New Labour loses Billy Bragg's voice

Billy Bragg, the socialist singer who once championed Labour's cause in the pop charts, has turned his back on the party, writes Cole Moreton.

In an interview with the Independent on Sunday Review published today, he tells of his disenchantment with Tony Blair's New Labour, suggesting its vision of Britain's future "looks like part of the Eighties". He has left the party, and would see "very good reasons" to vote for Arthur Scargill's Socialist Labour Party if proportional representation were introduced.

While recognising that Labour offers the best chance of ending Tory rule, he is scathing about members of Mr Blair's team. "I certainly wouldn't vote for Harriet Harman. If we're going to commit ourselves to a society that has equality in it, the leaders of the party that bases its ideology on equality have to experience it."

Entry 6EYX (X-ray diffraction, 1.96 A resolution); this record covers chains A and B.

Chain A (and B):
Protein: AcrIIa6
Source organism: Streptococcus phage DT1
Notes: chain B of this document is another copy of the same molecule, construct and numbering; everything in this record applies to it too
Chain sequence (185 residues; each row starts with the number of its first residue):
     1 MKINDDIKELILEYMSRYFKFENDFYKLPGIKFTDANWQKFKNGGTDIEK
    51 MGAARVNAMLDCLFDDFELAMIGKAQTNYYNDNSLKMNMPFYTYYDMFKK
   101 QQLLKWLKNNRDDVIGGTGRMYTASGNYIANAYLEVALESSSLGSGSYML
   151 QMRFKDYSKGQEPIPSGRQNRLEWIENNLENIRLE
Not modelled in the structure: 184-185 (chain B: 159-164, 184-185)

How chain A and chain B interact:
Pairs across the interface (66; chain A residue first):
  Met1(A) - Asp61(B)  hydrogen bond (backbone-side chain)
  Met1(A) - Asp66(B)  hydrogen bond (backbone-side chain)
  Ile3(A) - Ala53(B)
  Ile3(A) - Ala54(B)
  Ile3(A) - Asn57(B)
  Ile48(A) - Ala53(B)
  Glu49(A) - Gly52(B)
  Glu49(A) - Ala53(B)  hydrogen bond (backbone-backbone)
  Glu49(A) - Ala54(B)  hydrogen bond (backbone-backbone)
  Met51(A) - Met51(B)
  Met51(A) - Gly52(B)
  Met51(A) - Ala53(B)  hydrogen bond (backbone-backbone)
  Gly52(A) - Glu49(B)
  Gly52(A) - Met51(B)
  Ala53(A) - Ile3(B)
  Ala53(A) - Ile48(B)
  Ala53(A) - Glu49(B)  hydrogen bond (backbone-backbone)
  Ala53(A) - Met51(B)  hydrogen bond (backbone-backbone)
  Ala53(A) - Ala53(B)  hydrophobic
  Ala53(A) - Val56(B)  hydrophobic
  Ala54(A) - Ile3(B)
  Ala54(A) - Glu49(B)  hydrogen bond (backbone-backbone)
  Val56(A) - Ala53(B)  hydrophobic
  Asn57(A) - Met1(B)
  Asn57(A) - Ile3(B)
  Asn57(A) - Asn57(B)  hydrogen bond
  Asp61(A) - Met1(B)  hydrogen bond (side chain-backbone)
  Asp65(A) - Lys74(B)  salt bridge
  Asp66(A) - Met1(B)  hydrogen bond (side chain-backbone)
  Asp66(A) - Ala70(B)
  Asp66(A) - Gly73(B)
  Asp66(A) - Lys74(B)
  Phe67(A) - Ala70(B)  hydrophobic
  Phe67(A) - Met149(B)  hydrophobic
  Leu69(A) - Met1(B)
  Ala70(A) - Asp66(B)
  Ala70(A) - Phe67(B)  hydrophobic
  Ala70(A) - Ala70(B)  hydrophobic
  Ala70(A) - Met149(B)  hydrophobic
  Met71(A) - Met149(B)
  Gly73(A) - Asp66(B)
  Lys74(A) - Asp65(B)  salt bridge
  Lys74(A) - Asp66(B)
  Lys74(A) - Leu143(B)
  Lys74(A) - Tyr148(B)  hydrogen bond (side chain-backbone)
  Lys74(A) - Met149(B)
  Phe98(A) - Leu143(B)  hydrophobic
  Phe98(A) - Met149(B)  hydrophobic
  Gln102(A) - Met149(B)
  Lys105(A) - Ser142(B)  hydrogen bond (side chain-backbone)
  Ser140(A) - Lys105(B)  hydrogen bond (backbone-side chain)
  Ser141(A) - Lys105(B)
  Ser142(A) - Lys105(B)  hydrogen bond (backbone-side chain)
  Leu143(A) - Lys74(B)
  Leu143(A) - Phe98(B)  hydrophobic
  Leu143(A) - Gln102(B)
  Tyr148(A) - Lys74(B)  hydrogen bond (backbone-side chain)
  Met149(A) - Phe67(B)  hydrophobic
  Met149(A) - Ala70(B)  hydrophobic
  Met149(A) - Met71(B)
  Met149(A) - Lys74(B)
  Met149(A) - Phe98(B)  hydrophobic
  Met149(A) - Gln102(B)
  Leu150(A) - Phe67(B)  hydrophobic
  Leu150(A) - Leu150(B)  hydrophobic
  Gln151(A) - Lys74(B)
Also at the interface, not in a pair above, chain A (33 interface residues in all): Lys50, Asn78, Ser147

Mr Bragg was the darling of the left through its darkest days. Encouraged by former Labour leader Neil Kinnock, he formed Red Wedge, a package tour in which he and fellow performers like Paul Weller shared the stage with MPs and shadow ministers. The idea was to encourage young people to talk to Labour in the run-up to the 1987 election.

But the loss of such celebrity endorsement does not seem to bother Labour. A spokeswoman said Mr Bragg's decision was "obviously a matter for himself". "More than 100,000 members have joined since Tony Blair became leader and there has been a big increase in the number of young members, so he is obviously not reflecting any trends."

Full interview, Sunday Review

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